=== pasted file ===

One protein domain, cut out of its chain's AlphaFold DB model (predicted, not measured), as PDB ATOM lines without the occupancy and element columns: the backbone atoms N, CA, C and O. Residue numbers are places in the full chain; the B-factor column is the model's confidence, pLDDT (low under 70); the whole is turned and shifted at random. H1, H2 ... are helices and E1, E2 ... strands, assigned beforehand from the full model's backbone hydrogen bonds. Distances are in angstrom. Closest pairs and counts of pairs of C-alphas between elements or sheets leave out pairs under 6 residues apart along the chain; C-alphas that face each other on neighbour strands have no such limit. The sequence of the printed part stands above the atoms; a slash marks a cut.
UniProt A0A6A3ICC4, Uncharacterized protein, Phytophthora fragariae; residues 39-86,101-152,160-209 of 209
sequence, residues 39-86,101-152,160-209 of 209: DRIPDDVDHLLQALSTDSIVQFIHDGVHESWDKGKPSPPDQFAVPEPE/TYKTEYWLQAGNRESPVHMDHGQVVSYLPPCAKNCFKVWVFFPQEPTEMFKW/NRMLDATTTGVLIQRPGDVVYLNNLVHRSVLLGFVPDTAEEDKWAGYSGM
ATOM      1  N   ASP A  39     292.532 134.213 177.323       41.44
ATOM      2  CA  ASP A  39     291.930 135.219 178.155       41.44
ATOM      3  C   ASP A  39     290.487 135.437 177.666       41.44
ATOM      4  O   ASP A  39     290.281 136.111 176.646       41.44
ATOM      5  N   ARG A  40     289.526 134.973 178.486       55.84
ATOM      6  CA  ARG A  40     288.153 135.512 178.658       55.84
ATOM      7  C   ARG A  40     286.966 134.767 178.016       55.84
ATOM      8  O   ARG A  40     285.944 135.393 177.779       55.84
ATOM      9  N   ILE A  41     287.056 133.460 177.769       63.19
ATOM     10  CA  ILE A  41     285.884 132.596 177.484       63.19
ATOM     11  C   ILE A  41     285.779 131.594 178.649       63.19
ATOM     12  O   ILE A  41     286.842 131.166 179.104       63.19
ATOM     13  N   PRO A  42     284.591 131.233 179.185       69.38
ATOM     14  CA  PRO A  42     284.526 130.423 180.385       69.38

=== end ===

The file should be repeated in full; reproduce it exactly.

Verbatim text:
One protein domain, cut out of its chain's AlphaFold DB model (predicted, not measured), as PDB ATOM lines without the occupancy and element columns: the backbone atoms N, CA, C and O. Residue numbers are places in the full chain; the B-factor column is the model's confidence, pLDDT (low under 70); the whole is turned and shifted at random. H1, H2 ... are helices and E1, E2 ... strands, assigned beforehand from the full model's backbone hydrogen bonds. Distances are in angstrom. Closest pairs and counts of pairs of C-alphas between elements or sheets leave out pairs under 6 residues apart along the chain; C-alphas that face each other on neighbour strands have no such limit. The sequence of the printed part stands above the atoms; a slash marks a cut.
UniProt A0A6A3ICC4, Uncharacterized protein, Phytophthora fragariae; residues 39-86,101-152,160-209 of 209
sequence, residues 39-86,101-152,160-209 of 209: DRIPDDVDHLLQALSTDSIVQFIHDGVHESWDKGKPSPPDQFAVPEPE/TYKTEYWLQAGNRESPVHMDHGQVVSYLPPCAKNCFKVWVFFPQEPTEMFKW/NRMLDATTTGVLIQRPGDVVYLNNLVHRSVLLGFVPDTAEEDKWAGYSGM
ATOM      1  N   ASP A  39     292.532 134.213 177.323       41.44
ATOM      2  CA  ASP A  39     291.930 135.219 178.155       41.44
ATOM      3  C   ASP A  39     290.487 135.437 177.666       41.44
ATOM      4  O   ASP A  39     290.281 136.111 176.646       41.44
ATOM      5  N   ARG A  40     289.526 134.973 178.486       55.84
ATOM      6  CA  ARG A  40     288.153 135.512 178.658       55.84
ATOM      7  C   ARG A  40     286.966 134.767 178.016       55.84
ATOM      8  O   ARG A  40     285.944 135.393 177.779       55.84
ATOM      9  N   ILE A  41     287.056 133.460 177.769       63.19
ATOM     10  CA  ILE A  41     285.884 132.596 177.484       63.19
ATOM     11  C   ILE A  41     285.779 131.594 178.649       63.19
ATOM     12  O   ILE A  41     286.842 131.166 179.104       63.19
ATOM     13  N   PRO A  42     284.591 131.233 179.185       69.38
ATOM     14  CA  PRO A  42     284.526 130.423 180.385       69.38